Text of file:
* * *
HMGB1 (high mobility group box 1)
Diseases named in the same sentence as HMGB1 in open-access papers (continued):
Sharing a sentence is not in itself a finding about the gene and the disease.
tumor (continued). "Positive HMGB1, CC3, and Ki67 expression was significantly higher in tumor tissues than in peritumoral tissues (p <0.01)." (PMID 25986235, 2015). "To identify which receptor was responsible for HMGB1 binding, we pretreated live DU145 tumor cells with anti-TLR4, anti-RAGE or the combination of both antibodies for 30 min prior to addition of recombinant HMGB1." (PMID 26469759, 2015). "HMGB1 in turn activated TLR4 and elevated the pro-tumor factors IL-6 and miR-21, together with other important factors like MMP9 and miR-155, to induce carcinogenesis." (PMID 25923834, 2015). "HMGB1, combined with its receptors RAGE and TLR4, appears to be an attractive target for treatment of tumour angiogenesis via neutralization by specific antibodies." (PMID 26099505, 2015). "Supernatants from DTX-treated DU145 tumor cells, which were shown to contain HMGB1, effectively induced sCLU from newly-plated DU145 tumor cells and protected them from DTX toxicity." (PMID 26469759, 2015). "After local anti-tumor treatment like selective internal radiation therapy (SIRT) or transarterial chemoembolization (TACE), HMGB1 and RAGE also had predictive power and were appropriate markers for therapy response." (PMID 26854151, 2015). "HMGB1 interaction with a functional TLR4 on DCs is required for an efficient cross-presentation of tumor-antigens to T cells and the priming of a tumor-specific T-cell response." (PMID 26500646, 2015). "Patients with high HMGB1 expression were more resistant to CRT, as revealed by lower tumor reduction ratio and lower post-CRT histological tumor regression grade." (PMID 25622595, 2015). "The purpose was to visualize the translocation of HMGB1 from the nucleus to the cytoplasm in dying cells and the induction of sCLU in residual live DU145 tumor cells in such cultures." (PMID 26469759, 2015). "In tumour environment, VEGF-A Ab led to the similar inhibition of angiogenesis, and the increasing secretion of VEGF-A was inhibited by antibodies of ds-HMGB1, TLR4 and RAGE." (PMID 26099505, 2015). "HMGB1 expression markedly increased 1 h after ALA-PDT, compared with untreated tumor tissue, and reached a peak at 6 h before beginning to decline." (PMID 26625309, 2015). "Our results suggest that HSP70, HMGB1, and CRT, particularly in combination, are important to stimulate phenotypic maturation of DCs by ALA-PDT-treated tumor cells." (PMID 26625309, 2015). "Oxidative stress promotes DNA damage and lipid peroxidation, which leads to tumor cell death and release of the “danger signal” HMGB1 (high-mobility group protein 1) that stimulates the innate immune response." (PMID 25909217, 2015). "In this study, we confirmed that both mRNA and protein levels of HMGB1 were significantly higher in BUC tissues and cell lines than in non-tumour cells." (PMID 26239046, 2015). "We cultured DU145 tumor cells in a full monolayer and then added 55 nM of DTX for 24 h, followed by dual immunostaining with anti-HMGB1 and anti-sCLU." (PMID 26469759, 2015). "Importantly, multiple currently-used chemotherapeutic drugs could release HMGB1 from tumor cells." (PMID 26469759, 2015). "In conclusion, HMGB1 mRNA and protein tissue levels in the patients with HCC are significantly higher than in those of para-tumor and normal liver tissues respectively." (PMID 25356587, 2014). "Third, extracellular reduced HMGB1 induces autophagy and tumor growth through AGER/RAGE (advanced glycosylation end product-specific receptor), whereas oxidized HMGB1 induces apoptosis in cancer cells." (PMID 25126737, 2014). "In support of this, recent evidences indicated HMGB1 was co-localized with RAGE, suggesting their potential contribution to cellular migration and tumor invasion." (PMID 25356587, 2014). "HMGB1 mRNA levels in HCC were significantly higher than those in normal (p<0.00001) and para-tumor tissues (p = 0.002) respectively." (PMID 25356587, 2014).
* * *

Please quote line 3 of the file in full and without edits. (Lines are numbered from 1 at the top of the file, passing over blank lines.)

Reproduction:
Sharing a sentence is not in itself a finding about the gene and the disease.